Most professional development facilitators or clinical unit educators really all take the role of ensuring a smooth process of on-boarding and training new staff, but also ensuring that floor staff (and some providors) follow facility policy and audit the medical chart for restraints, pain management, etc, and TYPICALLY only require a BSN, sometimes an MSN, but should or would the CNS take this role and do this any better or different?

Another example, diabetes educator. I've primarily seen nurses with BSN and a certification for diabetes as an educator/instructor for patients with new or uncontrolled diabetes and to help them with resources for their own management as well. From that standpoint would the CNS take this role? And if so, would that justify more pay or a new role altogether?

I guess my question is, since most roles like those and more, are filled already with BSN/expert certification nurses, how does a CNS elevate that role (or would they?) or how would a hospital or facility justify bringing on a CNS ontop of the other roles already in place. I'm so naive, no insult meant, I'm just trying to clarify the role to learn.

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My comment may be a bit naive, so please forgive and correct me if I post something radically wrong. Personally, I've never wanted to pursue a job that has a very vague role, or a role that not many understood, such as the CNS. I'm a newly graduated nurse practitioner, and I'm still not exactly clear as to what a CNS really CAN do that ISN'T still vague at this point in our career field.

Most professional development facilitators or clinical unit educators really all take the role of ensuring a smooth process of on-boarding and training new staff, but also ensuring that floor staff (and some providors) follow facility policy and audit the medical chart for restraints, pain management, etc, and TYPICALLY only require a BSN, sometimes an MSN, but should or would the CNS take this role and do this any better or different?

Another example, diabetes educator. I've primarily seen nurses with BSN and a certification for diabetes as an educator/instructor for patients with new or uncontrolled diabetes and to help them with resources for their own management as well. From that standpoint would the CNS take this role? And if so, would that justify more pay or a new role altogether?

I guess my question is, since most roles like those and more, are filled already with BSN/expert certification nurses, how does a CNS elevate that role (or would they?) or how would a hospital or facility justify bringing on a CNS ontop of the other roles already in place. I'm so naive, no insult meant, I'm just trying to clarify the role to learn.

These are great questions! The CNS, as an APRN, is responsible for more than just staff education and auditing practice improvement measures. The CNS is an expert in a specialty -- as an APRN, they are able to interpret and conduct research and are expected to not only evaluate change but innovate it. They are (often, but not always) providers able to give direct patient care including diagnosis and prescribing treatment -- and are often used to consult on difficult cases within their field of expertise. They are responsible for bring evidence based practice to the bedside. They are decision makers and change agents.

The above represents the scope of the CNS. The VA utilizes CNSs in the ways I have described above. Sadly, many institutions do not employ CNSs for the full scope of what they can do. Many CNSs, as evidenced in this thread, are not employed in CNS positions but rather staff support/education positions. This is really too bad. And it is understandable why nurses interested in the CNS role would shy away from it.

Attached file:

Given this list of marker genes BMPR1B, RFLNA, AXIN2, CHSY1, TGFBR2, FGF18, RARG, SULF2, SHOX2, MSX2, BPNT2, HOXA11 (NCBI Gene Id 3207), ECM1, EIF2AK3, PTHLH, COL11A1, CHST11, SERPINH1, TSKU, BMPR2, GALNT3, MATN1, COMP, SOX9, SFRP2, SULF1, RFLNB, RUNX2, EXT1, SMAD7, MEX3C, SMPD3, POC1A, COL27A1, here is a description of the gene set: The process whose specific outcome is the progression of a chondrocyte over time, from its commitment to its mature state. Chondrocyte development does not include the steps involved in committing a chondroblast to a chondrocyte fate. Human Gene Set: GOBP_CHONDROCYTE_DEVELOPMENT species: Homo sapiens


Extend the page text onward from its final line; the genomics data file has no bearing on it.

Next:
That said, I hope to someday be employed as an actual CNS -- with full scope of practice. But a HUGE reason I chose CNS is because I want to be a change agent at the bedside -- both in preparation of nurses and in bringing best practices to the bedside. A CNS degree will give me opportunity to do just that. Even if I end up as an educator of sorts -- I will consider it a win. This degree is costing me only slightly more than an MSN in Education would, and at the end of the day I will have many more options than with just an MSN in Education.

I hope that helps clarify, as I am passionate about seeing this role make a full revival!

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My comment may be a bit naive, so please forgive and correct me if I post something radically wrong. Personally, I've never wanted to pursue a job that has a very vague role, or a role that not many understood, such as the CNS. I'm a newly graduated nurse practitioner, and I'm still not exactly clear as to what a CNS really CAN do that ISN'T still vague at this point in our career field.

Most professional development facilitators or clinical unit educators really all take the role of ensuring a smooth process of on-boarding and training new staff, but also ensuring that floor staff (and some providors) follow facility policy and audit the medical chart for restraints, pain management, etc, and TYPICALLY only require a BSN, sometimes an MSN, but should or would the CNS take this role and do this any better or different?

Even when a cns role is confusing to some, the role/rationale confusion of a CNL makes my brain hurt.

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In my area, we have a large number of CNS's because a local college of nursing affiliated with the big hospital system had CNS as the only option for MSN.

We all work as APRNs with CNS=NP as to scope of practice. Although I was taught the "CNS scope of practice" in school, in practicality I've never used it.